It was sometime in October during Freshman year and I had just started talking to Natalie on the phone. I’d talk to girls on the phone before, so it wasn’t anything new. I had pretend type of girl friends in the past where I made sure to call her everyday. It was a forced and meaningless routine, but it was what you were inclined to do as a kid.
Calling Natalie was similar in some ways. I did want to talk to her, but I was a nervous wreck every time I did. I even questioned whether or not she actually wanted to talk to me. I doubted myself constantly. A lot of it had to do with my escalating acne situation. It didn’t help that she always seemed to be busy or with a friend. I called her, albeit reluctantly.
On one occasion, I had friends over and she actually wanted to join us. She was going to bring her friend. I held the phone in my hands as I squeezed it while trying to decide on what to do. I would’ve loved for her to come, but my father was in the kitchen with a hoard of friends. They were all involved in an intense conversation filled with loud boisterous laughter. I couldn’t invite her over. What if my Dad came downstairs? He loved to embarrass me. I told her I couldn’t and hung up.
Later on in school, I would always see her while walking to an art class I was taking. It was almost a daily routine. I rarely would miss her. When I did, it was usually because I avoided her. The acne situation was really undermining my confidence. I refused to let her see me as the blemishes began to spread from my chin and up towards my cheeks. I made sure to walk slower on those days.
I didn’t walk slow enough on one occasion. I had a few large blemishes surrounding my mouth. They were the type that hurt. They were the ones that lingered for days. I had managed to avoid her for a few days and she must have noticed. She was waiting for me. I heard her call out my name as I ignored her, opened the door, and sneaked into my class.
I stood in front of a door that led to darkroom as she called out my name again. She either had the door open or was inside the room with me. I panicked. I refused to let her see my face. I pretended not to hear her as another classmate stood by me, admiring the artwork on the wall. I pretended to be just as enthralled with the artwork until Natalie had no other option than to leave. She later told me she was actually right behind me. I feigned ignorance.
Things like that occurred regularly. If it wasn’t the acne, then it was my hair. I was never good enough for her. I usually stopped at bathroom and waited for her to pass by. Then there were the days I actually wanted to see her. Those were the ones I felt some semblance of confidence.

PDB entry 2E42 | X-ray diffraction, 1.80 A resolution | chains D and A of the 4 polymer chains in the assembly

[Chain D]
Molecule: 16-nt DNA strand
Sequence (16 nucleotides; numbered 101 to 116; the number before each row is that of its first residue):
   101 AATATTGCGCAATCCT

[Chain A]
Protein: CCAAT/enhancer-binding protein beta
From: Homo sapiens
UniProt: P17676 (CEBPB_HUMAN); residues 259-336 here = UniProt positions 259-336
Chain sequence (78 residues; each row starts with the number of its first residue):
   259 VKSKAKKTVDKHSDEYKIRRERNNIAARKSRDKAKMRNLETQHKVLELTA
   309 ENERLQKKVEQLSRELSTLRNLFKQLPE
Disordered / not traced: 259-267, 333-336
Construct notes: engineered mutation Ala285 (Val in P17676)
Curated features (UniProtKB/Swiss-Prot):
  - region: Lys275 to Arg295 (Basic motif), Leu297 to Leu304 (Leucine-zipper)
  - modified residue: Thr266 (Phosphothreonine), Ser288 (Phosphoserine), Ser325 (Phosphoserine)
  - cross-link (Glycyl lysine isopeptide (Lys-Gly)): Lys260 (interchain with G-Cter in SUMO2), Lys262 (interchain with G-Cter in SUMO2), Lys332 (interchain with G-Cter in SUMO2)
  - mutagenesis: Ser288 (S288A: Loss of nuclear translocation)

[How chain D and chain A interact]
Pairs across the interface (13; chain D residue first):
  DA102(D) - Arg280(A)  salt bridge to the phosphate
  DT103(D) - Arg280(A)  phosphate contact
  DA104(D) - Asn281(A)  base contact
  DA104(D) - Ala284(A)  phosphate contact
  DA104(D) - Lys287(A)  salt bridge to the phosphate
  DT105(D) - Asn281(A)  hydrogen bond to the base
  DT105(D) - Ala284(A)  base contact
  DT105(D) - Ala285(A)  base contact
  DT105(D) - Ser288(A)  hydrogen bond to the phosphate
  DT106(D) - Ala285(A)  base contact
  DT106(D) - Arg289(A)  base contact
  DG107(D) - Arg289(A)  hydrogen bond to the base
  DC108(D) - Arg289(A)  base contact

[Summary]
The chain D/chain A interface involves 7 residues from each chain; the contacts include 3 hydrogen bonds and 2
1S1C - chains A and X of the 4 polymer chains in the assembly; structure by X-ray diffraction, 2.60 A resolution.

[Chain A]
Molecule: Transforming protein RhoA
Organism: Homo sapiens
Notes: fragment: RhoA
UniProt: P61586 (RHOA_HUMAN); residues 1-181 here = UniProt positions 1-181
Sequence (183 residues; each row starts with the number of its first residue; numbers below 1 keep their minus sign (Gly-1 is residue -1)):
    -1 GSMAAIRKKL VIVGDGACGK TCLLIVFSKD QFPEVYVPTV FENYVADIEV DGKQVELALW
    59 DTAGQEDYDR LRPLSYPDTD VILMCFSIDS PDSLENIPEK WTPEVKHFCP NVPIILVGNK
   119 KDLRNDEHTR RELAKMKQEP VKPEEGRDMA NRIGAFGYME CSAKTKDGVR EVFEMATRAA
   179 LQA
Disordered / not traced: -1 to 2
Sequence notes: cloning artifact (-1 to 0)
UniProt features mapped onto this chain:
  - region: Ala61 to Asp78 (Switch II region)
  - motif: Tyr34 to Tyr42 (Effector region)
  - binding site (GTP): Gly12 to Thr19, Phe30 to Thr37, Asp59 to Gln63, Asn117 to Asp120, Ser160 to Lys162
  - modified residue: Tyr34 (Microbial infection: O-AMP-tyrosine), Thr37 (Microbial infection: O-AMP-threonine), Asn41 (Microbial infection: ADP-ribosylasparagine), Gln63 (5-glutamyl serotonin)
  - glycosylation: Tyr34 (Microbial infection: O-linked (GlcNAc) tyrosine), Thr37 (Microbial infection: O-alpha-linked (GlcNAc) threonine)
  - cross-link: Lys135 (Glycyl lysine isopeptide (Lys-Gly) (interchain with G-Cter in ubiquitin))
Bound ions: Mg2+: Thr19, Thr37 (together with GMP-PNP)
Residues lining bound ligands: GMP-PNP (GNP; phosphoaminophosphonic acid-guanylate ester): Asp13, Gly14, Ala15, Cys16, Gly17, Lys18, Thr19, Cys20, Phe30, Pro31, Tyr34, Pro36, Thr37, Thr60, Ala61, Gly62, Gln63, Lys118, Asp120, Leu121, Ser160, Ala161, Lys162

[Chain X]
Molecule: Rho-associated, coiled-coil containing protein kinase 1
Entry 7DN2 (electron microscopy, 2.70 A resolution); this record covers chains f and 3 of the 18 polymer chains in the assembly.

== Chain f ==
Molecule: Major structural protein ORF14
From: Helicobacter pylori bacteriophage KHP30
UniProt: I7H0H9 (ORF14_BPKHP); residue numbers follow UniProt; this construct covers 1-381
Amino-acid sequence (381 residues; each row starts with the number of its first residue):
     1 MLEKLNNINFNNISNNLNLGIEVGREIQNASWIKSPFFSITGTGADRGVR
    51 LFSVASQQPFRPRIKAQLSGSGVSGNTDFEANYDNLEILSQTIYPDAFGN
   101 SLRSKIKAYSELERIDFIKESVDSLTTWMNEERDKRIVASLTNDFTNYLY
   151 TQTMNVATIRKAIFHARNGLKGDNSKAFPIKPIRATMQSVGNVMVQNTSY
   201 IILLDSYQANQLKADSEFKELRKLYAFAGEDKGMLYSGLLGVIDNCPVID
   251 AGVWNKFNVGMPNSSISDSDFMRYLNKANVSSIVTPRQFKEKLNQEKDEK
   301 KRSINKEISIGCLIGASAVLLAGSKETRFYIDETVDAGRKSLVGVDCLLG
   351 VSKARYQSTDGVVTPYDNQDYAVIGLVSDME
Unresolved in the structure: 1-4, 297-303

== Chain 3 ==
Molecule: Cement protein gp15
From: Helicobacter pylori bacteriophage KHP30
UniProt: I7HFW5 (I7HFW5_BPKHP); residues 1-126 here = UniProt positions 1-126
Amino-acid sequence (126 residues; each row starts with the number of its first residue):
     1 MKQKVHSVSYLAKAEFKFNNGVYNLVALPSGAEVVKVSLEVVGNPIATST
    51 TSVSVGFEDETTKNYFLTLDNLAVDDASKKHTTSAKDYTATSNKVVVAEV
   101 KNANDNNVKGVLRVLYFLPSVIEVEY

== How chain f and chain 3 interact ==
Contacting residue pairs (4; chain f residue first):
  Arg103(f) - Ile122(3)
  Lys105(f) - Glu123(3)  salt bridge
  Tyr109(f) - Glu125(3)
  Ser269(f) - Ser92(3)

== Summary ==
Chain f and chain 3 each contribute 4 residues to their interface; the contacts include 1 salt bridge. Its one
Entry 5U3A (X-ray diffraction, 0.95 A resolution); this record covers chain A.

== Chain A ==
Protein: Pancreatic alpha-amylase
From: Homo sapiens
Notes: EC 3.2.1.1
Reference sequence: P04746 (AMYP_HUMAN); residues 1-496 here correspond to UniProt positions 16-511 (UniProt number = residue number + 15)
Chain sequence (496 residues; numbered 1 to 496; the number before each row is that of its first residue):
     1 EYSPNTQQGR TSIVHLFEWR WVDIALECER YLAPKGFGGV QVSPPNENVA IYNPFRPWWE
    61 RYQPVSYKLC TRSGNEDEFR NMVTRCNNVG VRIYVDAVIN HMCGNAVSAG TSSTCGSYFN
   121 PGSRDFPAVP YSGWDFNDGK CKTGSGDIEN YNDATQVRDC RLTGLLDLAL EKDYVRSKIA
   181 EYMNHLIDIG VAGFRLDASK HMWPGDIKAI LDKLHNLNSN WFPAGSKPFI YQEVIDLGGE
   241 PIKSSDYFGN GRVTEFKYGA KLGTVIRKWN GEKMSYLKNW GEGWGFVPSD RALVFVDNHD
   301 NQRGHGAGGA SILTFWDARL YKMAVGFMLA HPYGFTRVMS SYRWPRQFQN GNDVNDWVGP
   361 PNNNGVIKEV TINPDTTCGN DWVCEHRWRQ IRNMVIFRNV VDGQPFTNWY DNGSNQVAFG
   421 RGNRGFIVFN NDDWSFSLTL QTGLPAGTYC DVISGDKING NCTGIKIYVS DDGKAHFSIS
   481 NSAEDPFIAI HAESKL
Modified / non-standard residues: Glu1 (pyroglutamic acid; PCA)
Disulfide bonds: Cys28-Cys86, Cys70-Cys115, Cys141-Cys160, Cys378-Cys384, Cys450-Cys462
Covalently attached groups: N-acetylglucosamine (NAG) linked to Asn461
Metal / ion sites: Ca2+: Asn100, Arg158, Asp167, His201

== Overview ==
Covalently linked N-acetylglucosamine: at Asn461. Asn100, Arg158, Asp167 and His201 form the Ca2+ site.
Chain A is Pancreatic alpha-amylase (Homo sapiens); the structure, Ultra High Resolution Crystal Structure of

I loved running into her then. Usually we would stop in front of my art class and she would wave to me and say, “Hi.” Other times we stopped to embrace each other and talk a bit. I would then twirl her around and she would keep walking to her class. Her smile meant everything to me. I’d have done anything to be able to see her everyday. I just hope she never thought I was truly avoiding her. Even though those moments sometimes lasted a few seconds, they always stayed with me for the rest of the day. Those moments were what gave me enough courage to type in her number. To this day, I still remember it.
I was 18 when things started to finally come together. I was just beginning to get over the horrible acne situation I’d been suffering through for years. My skin was finally cleaning up. I had spent what amounted to a quarter of my life fanatically doing everything I could to get my face back. At last, I began to feel like a human being again.
It had originally started lightly when I was beginning my teenage years. Then, right when I began high school, it took over my life. I remember going to school enthusiastically ready to exploit the hell out of the experience. There were so many people to meet. I was already making a good impression. I was oblivious towards the attention girls were showing me. Alas, it wouldn’t last long. If only it had.
As time wore on, the disease spread throughout my face like a plague. I took showers twice a day. I went to the bathroom between every class period to wash my face or pat it dry with paper towels. There wasn’t a mirror or reflection I would not look into. I blamed everything.
The plague took over my life. There was not a single moment throughout the day that I didn’t think about it. It made me desperate. It emphasized all my insecurities. It started with frustration. Eventually, it led to a pure form of hatred. It was completely directed towards myself.
I unleashed my hate throughout sports. I vented by hitting the football practice sled as hard as I could. I remember the coaches applauding the big guy on the team. They’d talk about how hard he was hitting the sled while overlooking me as I gave it my all. I never said a word as I silently attacked the bags as if they were the answer to all my problems.